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Revenge and Vengeance in Shakespeare's Hamlet - Going Beyond Revenge

analytical Essay
1838 words
1838 words
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Going Beyond Revenge in Hamlet

The simplest and superficially the most appealing way to understand Shakespeare’s Hamlet is to see it as a revenge tragedy. This genre was well established and quite popular in Shakespeare’s time, but it was precisely part of his genius that he could take old forms and renew them by a creative violation of their standards. As this essay will explore, Hamlet stands the conventional revenge tragedy on its head, and uses the tensions created by this reversal of type to add depth to its characters and story.

The revenge tragedy of Shakespeare’s age, as exemplified in such productions as The Spanish Tragedy by Thomas Kyd and The Tragedy of Hoffman by Henry Chettle was gruesome to a degree. In the latter work, for instance, the hero displays on stage the skeleton of his father, who has been tortured to death for piracy, and later on takes part of his revenge by killing one of his enemies with precisely the same tortures, and hanging him in chains beside the skeleton of his father. In the process, the original religious symbolism of death imagery, in particular the skeleton and the skull, is perverted into little more than eye-catching tokens of revenge (Jacobs 1993).

The classic revenge tragedy is thus quite a simple affair: there is an offence, and it is followed in a fairly mechanical manner by revenge, preferably bloody and protracted. However, as Delville and Michel (1998) point out, this structure is undermined by Shakespeare in the person of Hamlet. Unlike even Shakespeare’s own creations, Brutus, Macbeth, and Othello, Hamlet is unpredictable. In an earlier version of the play, referred to as the Ur-Hamlet, and attributed to Thomas Kyd, the only reason for...

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...rd and poisoned cup. In the deaths of Polonius and Ophelia, and indeed in his own, he learns that means cannot be separated from ends, and that the consequences of his own choice of means – his madness – will come back to haunt him. It is in this sense that Hamlet may be read as a journey of self-discovery, even though the journey ends only in the grave.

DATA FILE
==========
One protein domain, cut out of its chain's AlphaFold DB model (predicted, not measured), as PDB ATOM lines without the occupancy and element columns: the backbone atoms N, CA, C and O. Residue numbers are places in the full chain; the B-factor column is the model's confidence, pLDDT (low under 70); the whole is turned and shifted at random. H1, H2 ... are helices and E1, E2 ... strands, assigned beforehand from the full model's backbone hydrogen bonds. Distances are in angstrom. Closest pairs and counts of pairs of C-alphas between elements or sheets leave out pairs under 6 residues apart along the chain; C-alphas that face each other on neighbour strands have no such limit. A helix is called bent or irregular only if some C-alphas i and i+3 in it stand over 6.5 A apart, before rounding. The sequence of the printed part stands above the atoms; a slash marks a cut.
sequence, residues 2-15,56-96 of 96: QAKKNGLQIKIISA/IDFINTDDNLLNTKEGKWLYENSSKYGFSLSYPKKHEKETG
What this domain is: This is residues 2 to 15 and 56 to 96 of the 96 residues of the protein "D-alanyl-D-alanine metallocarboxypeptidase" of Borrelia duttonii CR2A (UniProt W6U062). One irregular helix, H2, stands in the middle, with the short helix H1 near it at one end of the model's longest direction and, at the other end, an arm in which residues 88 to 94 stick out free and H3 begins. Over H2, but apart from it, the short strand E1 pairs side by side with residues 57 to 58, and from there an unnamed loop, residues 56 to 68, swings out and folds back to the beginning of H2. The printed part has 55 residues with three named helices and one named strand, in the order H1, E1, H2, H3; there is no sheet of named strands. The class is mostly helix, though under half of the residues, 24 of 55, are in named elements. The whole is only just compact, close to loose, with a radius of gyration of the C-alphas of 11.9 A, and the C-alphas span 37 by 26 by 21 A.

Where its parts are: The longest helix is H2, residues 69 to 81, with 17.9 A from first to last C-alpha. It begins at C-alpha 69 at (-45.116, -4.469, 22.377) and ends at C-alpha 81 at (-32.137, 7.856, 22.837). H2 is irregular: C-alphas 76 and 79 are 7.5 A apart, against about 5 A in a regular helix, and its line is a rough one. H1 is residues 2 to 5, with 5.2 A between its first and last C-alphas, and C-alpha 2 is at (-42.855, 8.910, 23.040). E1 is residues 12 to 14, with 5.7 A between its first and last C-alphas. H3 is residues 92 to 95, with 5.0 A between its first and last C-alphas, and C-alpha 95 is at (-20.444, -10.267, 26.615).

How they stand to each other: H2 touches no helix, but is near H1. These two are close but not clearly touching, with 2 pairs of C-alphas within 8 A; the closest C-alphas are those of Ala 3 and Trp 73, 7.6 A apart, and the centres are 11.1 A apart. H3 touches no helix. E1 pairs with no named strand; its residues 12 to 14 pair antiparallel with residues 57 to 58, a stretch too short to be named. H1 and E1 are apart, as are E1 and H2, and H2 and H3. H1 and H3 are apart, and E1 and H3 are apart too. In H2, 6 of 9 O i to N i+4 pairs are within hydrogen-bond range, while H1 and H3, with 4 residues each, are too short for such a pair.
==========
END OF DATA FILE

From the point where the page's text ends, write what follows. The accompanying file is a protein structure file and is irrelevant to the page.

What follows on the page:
Works Cited

Delville, Michel and Pierre Michel. “Introduction to Hamlet.” Tr. Eriks Uskalis. University of Liege, 1998. 20 April 2001. <http:/ /www.ulg.ac.be/libnet/germa/hamleteng.htm>

Jacobs, Henry E. “Shakespeare, revenge tragedy, and the ideology of Memento Mori.” Shakespeare Studies 21, 1993: 96-108. Electronic. EBSCO MasterFILE Premier, 14 June 2001.

Shakespeare, William. “Hamlet, Prince of Denmark.” The Complete Works of William Shakespeare. London: Spring Books, n.d.: 945-980.

In this essay, the author

  • Analyzes how shakespeare's hamlet stands the conventional revenge tragedy on its head and uses the tensions created by this reversal of type to add depth to its characters and story.
  • Analyzes the gruesome revenge tragedy of shakespeare's age, exemplified in productions like the spanish tragedy by thomas kyd and the tragey of hoffman by henry chettle. the original religious symbolism of death imagery is perverted into little more than eye-catching tokens
  • Analyzes how the classic revenge tragedy is a simple affair followed by bloody and protracted revenge, but shakespeare in the person of hamlet undermines this structure.
  • Argues that hamlet is a drama on self-discovery and the consequences of deception.
  • Analyzes how hamlet meets the ghost of his father, who commands him to kill his uncle and stepfather, but not to harm his mother.
  • Analyzes how hamlet pretends madness to gain the time and freedom that he needs to form a plan. it is also his original sin, in that it attracts to him more attention than before.
  • Analyzes how hamlet consciously gives up a direct chance at revenge, and then rationalizes his restraint, showing he is already past the mechanical tit-for-tat of the standard revenge tragedy.
  • Analyzes how hamlet stabs and kills polonius, the father of ophelia and laertes, in the next scene.
  • Analyzes how the ghost of hamlet's father appears to him during the exchange with his mother, to repeat the message it had given before: revenge on the king but mercy for the queen.
  • Analyzes how laertes arrives at the danish court, only to discover his father polonius murdered and his sister ophelia insane, both seemingly due to his malice.
  • Analyzes how hamlet's mature reflections on life and death show how much progress he has made since beginning the play.
  • Analyzes the special providence in the fall of a sparrow. the readiness is all, since no man has aught of what he leaves, what isn't to leave early?
  • Analyzes how hamlet has moved from a frustrated desire to anticipate fate, the suicidal mood in which he opened the play, to an acceptance of whatever fate might bring.
  • Analyzes how the final duel, and the deaths of nearly all concerned, has often been criticized as a bit of directorial tidying-up on the part of shakespeare.
  • Analyzes how hamlet stands the conventional revenge melodrama on its head to achieve something deeper. instead of glorying in the torture of his enemies, he attempts to evade the final attempt to kill them.
  • Describes the works of william shakespeare, including the introduction to hamlet, and the ideology of memento mori.
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